When I’d finished explaining how I’d freaked out over something relatively minor, the virtual stranger sitting across from me asked if I’d like to try something called a cognitive exercise. I said sure. She grabbed a pad of paper, and we wrote down the thing I’d freaked out over and the thoughts going through my head while I was freaking out. Then we picked apart those thoughts, transforming them from emotional extremes (e.g., I’m a bad person) to neutral statements (e.g., There are qualities about myself that I like, qualities I don’t like, and qualities I am impartial to).
When we were finished, the evidence before us clearly demonstrated that I’d overreacted. “How do you feel about this?” asked the therapist, a woman who knew less about me than people I meet on the street who have read my diary entries.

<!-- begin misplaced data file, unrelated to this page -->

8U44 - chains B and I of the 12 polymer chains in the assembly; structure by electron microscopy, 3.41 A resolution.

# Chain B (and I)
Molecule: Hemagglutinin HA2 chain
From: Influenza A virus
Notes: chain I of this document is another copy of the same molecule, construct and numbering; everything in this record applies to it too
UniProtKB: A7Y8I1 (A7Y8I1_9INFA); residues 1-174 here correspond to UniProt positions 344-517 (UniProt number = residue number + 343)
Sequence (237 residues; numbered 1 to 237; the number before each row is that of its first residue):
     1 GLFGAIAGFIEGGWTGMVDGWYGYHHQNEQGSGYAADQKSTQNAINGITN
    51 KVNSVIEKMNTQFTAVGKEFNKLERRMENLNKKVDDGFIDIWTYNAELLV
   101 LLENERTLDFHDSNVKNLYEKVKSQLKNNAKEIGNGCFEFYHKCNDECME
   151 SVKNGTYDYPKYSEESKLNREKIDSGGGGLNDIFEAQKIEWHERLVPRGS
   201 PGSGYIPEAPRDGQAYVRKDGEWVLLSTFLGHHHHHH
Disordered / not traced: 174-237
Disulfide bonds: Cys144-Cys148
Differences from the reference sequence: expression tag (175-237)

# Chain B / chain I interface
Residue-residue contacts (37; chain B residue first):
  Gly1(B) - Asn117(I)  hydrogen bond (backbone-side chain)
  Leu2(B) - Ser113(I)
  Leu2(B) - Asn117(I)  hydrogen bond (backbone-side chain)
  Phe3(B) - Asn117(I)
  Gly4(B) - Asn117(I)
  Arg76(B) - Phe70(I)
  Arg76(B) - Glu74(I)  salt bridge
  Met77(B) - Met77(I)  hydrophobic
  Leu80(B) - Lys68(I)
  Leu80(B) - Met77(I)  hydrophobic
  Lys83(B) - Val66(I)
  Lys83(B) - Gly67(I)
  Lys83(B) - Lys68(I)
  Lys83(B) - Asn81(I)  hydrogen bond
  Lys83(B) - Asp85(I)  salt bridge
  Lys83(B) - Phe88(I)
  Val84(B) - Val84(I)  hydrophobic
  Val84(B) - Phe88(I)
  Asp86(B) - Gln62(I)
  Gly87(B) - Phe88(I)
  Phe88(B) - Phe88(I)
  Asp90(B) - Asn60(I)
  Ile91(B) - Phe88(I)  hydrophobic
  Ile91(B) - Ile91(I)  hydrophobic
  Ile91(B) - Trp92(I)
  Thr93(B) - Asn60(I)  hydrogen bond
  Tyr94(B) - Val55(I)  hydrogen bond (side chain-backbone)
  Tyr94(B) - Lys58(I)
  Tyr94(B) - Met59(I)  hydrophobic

“How do I feel?” I was buying time. How did I feel? I looked at the paper, at her, at my shoes, and finally, at my hands, clenched tightly together on my lap. “Stupid. I feel stupid.”
“Are you stupid?” Was she challenging me?
“Right. Okay, time’s up. Do you want to schedule your next appointment?”
I stood and gathered my things, walked over to her desk, and said, “Same time next week?”